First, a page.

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      Interleukin 18 and Interleukin 18 Binding Protein: Possible Role in Immunosuppression of Chronic Renal Failure

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          Abstract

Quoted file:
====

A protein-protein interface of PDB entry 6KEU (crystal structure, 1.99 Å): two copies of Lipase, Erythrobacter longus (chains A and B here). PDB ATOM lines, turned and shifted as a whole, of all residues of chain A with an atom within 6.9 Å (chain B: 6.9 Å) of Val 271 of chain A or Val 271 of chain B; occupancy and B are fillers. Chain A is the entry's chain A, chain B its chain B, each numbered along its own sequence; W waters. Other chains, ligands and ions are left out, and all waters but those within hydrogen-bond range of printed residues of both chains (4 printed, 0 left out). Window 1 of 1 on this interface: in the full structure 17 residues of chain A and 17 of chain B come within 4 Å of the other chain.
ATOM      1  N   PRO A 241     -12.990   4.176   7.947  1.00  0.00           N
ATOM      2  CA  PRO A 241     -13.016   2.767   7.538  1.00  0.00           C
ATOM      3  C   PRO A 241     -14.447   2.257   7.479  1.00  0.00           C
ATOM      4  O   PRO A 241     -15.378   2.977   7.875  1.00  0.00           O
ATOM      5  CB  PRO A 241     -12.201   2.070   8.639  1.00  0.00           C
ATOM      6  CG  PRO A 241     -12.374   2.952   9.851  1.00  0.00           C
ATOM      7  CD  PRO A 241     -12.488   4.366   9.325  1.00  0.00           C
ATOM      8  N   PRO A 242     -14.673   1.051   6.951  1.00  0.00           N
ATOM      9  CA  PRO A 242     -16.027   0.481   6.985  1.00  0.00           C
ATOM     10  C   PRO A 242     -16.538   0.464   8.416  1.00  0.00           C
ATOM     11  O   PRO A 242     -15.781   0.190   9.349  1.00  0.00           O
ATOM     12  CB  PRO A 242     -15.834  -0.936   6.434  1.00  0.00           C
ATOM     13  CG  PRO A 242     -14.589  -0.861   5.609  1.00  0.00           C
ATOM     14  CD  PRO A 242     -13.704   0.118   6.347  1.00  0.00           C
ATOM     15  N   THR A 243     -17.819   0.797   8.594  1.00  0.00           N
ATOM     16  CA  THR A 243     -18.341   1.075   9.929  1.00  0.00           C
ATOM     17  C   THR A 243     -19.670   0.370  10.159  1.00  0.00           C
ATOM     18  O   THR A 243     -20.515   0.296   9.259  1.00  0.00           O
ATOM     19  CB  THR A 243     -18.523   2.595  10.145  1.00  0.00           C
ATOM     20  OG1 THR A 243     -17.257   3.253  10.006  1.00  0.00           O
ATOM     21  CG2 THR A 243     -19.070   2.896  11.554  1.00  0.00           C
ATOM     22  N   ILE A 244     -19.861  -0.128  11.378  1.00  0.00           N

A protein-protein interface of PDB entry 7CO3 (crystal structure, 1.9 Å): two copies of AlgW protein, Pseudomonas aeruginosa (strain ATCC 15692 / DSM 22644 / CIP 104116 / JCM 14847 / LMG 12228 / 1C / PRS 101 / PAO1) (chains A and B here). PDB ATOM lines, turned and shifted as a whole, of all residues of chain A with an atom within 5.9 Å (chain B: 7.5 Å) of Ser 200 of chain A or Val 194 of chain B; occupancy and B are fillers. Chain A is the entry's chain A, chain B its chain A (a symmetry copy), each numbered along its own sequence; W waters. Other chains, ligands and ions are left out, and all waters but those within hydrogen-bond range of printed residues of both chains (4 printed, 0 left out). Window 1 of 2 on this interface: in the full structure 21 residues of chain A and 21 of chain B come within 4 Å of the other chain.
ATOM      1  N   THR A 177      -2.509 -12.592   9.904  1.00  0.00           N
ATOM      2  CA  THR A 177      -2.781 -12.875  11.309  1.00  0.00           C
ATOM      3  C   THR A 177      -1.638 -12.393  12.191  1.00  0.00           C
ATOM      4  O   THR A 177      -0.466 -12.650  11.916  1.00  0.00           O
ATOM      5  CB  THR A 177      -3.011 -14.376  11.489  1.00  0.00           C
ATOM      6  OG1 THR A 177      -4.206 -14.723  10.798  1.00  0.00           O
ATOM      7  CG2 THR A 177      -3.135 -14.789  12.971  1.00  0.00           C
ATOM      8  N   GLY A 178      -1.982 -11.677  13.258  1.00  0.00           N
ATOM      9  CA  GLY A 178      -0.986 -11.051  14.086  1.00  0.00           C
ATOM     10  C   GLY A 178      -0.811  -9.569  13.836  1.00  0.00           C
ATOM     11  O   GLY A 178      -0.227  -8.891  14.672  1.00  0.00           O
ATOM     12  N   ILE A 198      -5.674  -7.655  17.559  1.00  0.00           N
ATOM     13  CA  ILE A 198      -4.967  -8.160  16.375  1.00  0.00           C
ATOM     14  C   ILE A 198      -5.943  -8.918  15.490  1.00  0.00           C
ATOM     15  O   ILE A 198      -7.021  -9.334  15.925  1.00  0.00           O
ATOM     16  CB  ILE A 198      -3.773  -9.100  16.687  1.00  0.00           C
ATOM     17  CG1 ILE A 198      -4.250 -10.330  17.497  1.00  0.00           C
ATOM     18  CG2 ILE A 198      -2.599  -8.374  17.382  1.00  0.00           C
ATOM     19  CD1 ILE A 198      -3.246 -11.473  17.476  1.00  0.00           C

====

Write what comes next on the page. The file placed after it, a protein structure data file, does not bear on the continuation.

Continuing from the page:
Although interleukin (IL)-18 is a member of the IL-1 family of ligands, IL-18 appears to have unique characteristics, particularly in the regulation of the T helper type 1 (Th1) response. Th1 responses are required for tumor surveillance, killing intracellular organisms, and to provide help for antibody production. In patients with chronic renal failure, the well-known immunosuppression contributes to a failure to respond to infectious challenges and vaccinations. The most salient biological property of IL-18, linking this cytokine to the Th1 response, is its ability to induce interferon gamma (IFN-γ). In fact, IL-18 was originally identified as an IFN-γ-inducing factor, and IFN-γ production is the hallmark of the Th1 response. Dysregulation of IFN-γ production resulting from reduced activity of IL-18 would explain one of the mechanisms of immunosuppression in patients with chronic renal failure. The activity of IL-18 can be regulated by the IL-18-binding protein (IL-18BP), a glycoprotein of 40,000 daltons, which is constitutively expressed and appears to be the natural inhibitor of IL-18 activity. Unlike soluble receptors for IL-18, IL-18BP does not have a transmembrane domain; IL-18BP is a secreted protein possessing a high-affinity binding and ability to neutralize IL-18. IL-18BP was discovered in human urine and is excreted in health following glomerular filtration. With decreasing renal function, the concentrations of IL-18BP in the circulation are elevated as compared with subjects with a normal renal function, and these elevated levels may result in a decreased IL-18 activity. Because of the importance of IL-18 and IFN-γ in the Th1 response, the biology of IL-18 and IL-18BP is reviewed here in the context of the immunosuppression of chronic renal failure.